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Cortisol and the Link to Mental Health

By HERWriter
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Cortisol is a hormone that most people associate with stress. The adrenal gland produces cortisol, and the hormone helps in different body functions and systems, including stress responses, the immune system, nervous system and circulatory system, according to an article on a National Institutes of Health website. It also helps metabolize fats, protein and carbohydrates.

Cortisol has many functions, but it also affects overall mental health. When a person gets stressed, the body reacts in certain ways. Different hormones are secreted, including cortisol, according to the textbook “Abnormal Psychology: An Integrative Approach.”

However, if cortisol secretions get out of control over time, the hormone can kill nerve cells in a certain area of the brain called the hippocampus. Physical and mental functioning can be harmed in response to chronic stress, and this long-term stress and cortisol secretions can lead to dementia in some cases and the inability to fight off infectious diseases.

Women can be especially affected by stress and high cortisol levels, and more women are thought to have depression, which is also linked to stress and high cortisol levels, according to an article on the Harvard Medical School’s website.

“People suffering from major depression often have high levels of cortisol and other stress hormones,” according to the article. “Women may be especially vulnerable because of interactions among stress hormones, female reproductive hormones, and the mood-regulating neurotransmitters serotonin and norepinephrine.”

Multiple studies have been conducted showing the link between cortisol levels and different mental health issues. A study published in the journal Hormones and Behavior found a link between behavioral issues and low or high cortisol levels.

For children who had aggressive or depressive behavior, the cortisol levels depended on when the symptoms started. For example, if symptoms just started for the problematic behaviors, the cortisol levels would be high, but eventually over time the cortisol levels drop to below normal levels after the body adapts to long periods of stress.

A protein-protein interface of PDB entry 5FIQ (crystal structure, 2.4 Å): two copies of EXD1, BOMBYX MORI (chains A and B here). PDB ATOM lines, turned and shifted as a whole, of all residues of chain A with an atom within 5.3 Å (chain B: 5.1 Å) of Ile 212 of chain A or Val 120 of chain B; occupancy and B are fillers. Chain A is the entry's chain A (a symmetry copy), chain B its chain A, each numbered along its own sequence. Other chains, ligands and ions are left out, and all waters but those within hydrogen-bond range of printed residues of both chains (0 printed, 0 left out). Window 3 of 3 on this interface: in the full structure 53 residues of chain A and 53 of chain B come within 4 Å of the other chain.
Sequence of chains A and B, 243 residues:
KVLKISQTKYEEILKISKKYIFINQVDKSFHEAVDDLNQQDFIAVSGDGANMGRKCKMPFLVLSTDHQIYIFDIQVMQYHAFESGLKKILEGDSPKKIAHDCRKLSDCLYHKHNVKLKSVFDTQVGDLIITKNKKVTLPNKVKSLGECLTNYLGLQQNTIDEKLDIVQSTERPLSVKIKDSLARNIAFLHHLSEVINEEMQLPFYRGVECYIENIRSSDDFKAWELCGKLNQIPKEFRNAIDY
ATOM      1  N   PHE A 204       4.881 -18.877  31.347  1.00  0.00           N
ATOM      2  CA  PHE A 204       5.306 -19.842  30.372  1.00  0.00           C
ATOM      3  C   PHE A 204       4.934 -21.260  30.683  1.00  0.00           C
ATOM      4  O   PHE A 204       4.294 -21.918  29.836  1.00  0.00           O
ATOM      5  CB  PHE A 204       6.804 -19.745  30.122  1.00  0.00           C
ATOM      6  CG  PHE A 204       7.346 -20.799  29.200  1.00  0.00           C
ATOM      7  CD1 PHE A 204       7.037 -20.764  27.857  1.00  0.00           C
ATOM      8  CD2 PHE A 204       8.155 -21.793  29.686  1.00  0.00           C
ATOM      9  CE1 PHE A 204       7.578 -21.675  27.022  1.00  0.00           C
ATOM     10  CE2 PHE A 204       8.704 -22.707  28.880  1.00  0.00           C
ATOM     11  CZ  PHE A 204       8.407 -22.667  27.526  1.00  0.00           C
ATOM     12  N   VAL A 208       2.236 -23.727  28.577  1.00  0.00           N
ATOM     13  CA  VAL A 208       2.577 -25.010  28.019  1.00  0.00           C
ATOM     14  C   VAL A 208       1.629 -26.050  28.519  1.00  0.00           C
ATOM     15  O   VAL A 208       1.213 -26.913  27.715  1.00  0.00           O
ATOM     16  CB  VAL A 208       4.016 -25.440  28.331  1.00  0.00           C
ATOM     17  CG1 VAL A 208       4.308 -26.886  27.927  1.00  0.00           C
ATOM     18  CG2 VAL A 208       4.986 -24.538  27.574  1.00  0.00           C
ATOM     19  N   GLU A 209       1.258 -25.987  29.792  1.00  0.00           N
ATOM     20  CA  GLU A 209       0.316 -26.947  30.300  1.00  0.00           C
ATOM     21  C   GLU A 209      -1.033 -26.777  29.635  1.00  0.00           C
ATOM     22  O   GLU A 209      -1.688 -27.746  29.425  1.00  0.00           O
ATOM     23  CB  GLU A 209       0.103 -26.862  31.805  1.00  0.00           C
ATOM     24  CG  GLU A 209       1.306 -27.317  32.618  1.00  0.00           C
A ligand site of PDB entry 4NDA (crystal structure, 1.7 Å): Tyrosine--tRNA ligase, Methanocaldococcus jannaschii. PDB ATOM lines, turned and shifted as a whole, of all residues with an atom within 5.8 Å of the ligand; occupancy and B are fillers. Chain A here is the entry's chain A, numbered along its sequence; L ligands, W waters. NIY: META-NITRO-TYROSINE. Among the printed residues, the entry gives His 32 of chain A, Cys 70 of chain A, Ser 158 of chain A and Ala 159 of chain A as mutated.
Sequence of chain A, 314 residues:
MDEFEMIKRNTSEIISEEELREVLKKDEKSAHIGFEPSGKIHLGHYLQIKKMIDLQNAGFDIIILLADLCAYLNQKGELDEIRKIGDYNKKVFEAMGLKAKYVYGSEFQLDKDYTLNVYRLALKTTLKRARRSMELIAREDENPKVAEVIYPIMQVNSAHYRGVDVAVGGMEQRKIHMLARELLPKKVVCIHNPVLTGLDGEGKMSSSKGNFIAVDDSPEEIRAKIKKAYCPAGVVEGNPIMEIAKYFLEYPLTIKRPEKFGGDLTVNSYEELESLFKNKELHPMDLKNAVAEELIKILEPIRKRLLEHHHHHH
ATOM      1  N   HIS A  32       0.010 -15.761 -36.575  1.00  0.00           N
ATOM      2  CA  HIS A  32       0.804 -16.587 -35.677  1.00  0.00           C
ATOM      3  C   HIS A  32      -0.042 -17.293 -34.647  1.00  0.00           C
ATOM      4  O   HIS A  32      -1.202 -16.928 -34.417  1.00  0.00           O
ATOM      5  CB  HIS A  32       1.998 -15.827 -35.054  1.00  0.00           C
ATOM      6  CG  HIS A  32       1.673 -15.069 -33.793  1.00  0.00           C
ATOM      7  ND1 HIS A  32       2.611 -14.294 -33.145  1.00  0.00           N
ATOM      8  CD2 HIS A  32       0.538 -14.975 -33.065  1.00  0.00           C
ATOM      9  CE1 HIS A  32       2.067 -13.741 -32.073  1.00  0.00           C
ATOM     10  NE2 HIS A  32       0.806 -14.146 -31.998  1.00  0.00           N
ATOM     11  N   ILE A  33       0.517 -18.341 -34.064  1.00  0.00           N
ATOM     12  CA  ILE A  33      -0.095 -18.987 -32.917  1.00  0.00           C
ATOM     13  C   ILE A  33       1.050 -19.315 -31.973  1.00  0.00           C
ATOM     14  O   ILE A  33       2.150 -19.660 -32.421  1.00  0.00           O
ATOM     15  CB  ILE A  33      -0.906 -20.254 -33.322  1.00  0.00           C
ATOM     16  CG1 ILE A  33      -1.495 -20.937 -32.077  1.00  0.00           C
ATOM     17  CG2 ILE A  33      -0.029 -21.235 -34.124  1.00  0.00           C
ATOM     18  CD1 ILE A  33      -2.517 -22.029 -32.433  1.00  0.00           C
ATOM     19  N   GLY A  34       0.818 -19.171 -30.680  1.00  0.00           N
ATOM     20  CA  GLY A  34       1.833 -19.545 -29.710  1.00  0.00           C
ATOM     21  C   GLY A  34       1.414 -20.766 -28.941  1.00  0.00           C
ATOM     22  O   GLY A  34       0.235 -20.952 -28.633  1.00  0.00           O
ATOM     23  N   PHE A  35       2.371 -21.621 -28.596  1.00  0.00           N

"It seems the body adapts to long-term stress, such as depression, by blunting its normal response," said Lisa Serbin, coauthor of the study and a psychology professor at Concordia University, in a ScienceDaily article.

Genetics can play a role in cortisol levels, according to a study published in the journal Psychological Medicine. Specifically, children who have one or both parents who are diagnosed with bipolar disorder seem to have higher cortisol levels.

“Our study demonstrates that affected children are biologically more sensitive to the experience of stress in their natural and normal environment compared to unaffected peers," said Mark Ellenbogen, senior author of the study, in a ScienceDaily article.

The study suggests that since these children are having more of a reaction to stress, they are also more likely to develop mood disorders.


National Institutes of Health. Cortisol level. Cortisol level: MedlinePlus Medical Encyclopedia. Web. September 27, 2011. http://www.nlm.nih.gov/medlineplus/ency/article/003693.htm

“Abnormal Psychology: An Integrative Approach” by David H. Barlow and V. Mark Durand. Fifth Edition.

ScienceDaily. Behavioral problems linked to cortisol levels: study finds intervention needed as soon as behavioral problems appear. Web. September 27. 2011.

ScienceDaily. Children of bipolar parents are overly sensitive to stress hormone cortisol, study finds. Web. September 27, 2011. http://www.sciencedaily.com/releases/2011/05/110505103343.htm

Harvard Mental Health Letter. Women and depression. Women and depression – Harvard Health Publications. Web. September 27, 2011. http://www.health.harvard.edu/newsweek/Women_and_depression_April06.htm

Reviewed September 28, 2011
by Michele Blacksberg RN
Edited by Jody Smith

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We value and respect our HERWriters' experiences, but everyone is different. Many of our writers are speaking from personal experience, and what's worked for them may not work for you. Their articles are not a substitute for medical advice, although we hope you can gain knowledge from their insight.